RUT 30-minute chart since April 2014
Chart courtesy of

With the RUT and the MID around support levels coming into last week's trading, this coming week is set up differently, as a separate group of benchmarks enter the last trading week of May around resistance areas -- namely, the S&P 500 Index (SPX - 1,900.53), which will contend (again) with the round-number 1,900 level. Moreover, the Dow Jones Industrial Average (DJIA - 16,606.27) is again trading in the vicinity of its 2013 close of 16,576.66 -- a level that it has been unable to overcome for any length of time. Finally, note that the Wilshire 5000 (W5000 - 20,123.50) is back above the 20,000 millennium mark. Since its first-ever touch of this mark in late February, the index has become very unstable following advances above this level. Generally speaking, the W5000 has experienced sideways action since late February. In fact, in the 60 days since the W5000 first touched 20,000 on Feb. 28:

  1. On 24 of those 60 days, 20,000 has been touched.

  2. It has closed above 20,000 on 18 days.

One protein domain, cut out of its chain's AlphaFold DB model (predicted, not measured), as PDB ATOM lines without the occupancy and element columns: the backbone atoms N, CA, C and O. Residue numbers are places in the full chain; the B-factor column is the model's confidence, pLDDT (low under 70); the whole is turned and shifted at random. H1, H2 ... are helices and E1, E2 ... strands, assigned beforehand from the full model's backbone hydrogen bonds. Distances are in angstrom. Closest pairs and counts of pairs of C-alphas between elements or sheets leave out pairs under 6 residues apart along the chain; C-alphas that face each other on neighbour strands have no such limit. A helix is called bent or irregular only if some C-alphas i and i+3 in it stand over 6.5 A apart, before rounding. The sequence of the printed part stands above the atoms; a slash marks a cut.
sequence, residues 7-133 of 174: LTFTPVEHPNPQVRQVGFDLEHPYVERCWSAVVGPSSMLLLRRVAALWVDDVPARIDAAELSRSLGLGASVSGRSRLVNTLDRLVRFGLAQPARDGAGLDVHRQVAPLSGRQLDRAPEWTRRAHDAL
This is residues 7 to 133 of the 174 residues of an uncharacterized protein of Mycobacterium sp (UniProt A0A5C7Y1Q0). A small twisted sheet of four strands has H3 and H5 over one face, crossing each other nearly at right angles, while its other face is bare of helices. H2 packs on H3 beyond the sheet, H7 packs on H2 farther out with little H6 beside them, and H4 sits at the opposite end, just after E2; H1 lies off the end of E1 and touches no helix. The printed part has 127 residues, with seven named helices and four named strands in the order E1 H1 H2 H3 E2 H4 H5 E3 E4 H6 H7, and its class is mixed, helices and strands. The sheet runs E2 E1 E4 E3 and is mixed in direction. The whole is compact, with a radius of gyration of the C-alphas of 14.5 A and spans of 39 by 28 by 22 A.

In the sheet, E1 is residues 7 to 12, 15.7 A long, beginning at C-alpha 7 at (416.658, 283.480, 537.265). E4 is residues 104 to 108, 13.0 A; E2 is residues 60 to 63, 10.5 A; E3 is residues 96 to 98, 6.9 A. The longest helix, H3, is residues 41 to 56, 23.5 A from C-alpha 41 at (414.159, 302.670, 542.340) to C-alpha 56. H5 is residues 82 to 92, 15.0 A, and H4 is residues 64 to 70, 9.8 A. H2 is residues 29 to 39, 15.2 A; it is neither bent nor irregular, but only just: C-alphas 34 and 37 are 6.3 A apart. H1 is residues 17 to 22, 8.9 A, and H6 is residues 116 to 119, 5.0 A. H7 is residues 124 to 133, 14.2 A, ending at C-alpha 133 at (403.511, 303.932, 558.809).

3. It has closed below 20,000 on 42 days.

But, as you can see on the chart below, the 120-day moving average has provided support on pullbacks since late 2012. Therefore, bulls can keep their hopes alive that the probability of a lasting breakout above 20,000 increases -- as long as the index remains above this trendline if a near-term pullback is again in the cards.

Support for W5000 at 120-day moving average; instability above the 20,000 millennium mark
W5000 daily chart since January 2014 with 120-day moving average
Chart courtesy of

From a contrarian perspective, the sentiment backdrop favors the bulls. In the context of the SPX trading around all-time highs and pullbacks in the RUT and Nasdaq Composite (COMP - 4,185.81) holding at support levels, we find it interesting that global money managers are on the defensive, raising cash to the highest levels in two years, in addition to viewing America as the worst place to invest.